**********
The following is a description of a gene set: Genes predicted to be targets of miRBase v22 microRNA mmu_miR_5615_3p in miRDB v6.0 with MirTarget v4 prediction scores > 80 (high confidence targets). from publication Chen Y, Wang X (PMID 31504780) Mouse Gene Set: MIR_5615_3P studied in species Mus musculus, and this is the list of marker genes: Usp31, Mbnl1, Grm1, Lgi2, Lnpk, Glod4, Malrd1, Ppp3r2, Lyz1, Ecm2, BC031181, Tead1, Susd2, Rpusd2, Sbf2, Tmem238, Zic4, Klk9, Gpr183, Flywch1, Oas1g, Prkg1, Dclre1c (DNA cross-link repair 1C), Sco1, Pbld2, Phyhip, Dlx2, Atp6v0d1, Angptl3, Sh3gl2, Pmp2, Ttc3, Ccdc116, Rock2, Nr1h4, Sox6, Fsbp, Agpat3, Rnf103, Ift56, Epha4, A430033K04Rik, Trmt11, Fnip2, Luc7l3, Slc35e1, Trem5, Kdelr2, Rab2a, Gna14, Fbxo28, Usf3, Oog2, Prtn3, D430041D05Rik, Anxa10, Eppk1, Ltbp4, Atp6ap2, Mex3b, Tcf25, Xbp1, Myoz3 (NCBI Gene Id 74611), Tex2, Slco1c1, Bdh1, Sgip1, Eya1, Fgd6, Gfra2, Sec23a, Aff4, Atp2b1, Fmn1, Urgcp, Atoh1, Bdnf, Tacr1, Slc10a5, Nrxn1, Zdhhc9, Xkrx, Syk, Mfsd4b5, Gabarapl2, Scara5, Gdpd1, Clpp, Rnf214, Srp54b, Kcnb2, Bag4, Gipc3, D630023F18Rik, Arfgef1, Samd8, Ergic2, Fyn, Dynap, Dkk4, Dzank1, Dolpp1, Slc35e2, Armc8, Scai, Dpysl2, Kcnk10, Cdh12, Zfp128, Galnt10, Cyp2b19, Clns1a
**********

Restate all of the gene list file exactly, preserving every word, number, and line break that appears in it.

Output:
The following is a description of a gene set: Genes predicted to be targets of miRBase v22 microRNA mmu_miR_5615_3p in miRDB v6.0 with MirTarget v4 prediction scores > 80 (high confidence targets). from publication Chen Y, Wang X (PMID 31504780) Mouse Gene Set: MIR_5615_3P studied in species Mus musculus, and this is the list of marker genes: Usp31, Mbnl1, Grm1, Lgi2, Lnpk, Glod4, Malrd1, Ppp3r2, Lyz1, Ecm2, BC031181, Tead1, Susd2, Rpusd2, Sbf2, Tmem238, Zic4, Klk9, Gpr183, Flywch1, Oas1g, Prkg1, Dclre1c (DNA cross-link repair 1C), Sco1, Pbld2, Phyhip, Dlx2, Atp6v0d1, Angptl3, Sh3gl2, Pmp2, Ttc3, Ccdc116, Rock2, Nr1h4, Sox6, Fsbp, Agpat3, Rnf103, Ift56, Epha4, A430033K04Rik, Trmt11, Fnip2, Luc7l3, Slc35e1, Trem5, Kdelr2, Rab2a, Gna14, Fbxo28, Usf3, Oog2, Prtn3, D430041D05Rik, Anxa10, Eppk1, Ltbp4, Atp6ap2, Mex3b, Tcf25, Xbp1, Myoz3 (NCBI Gene Id 74611), Tex2, Slco1c1, Bdh1, Sgip1, Eya1, Fgd6, Gfra2, Sec23a, Aff4, Atp2b1, Fmn1, Urgcp, Atoh1, Bdnf, Tacr1, Slc10a5, Nrxn1, Zdhhc9, Xkrx, Syk, Mfsd4b5, Gabarapl2, Scara5, Gdpd1, Clpp, Rnf214, Srp54b, Kcnb2, Bag4, Gipc3, D630023F18Rik, Arfgef1, Samd8, Ergic2, Fyn, Dynap, Dkk4, Dzank1, Dolpp1, Slc35e2, Armc8, Scai, Dpysl2, Kcnk10, Cdh12, Zfp128, Galnt10, Cyp2b19, Clns1a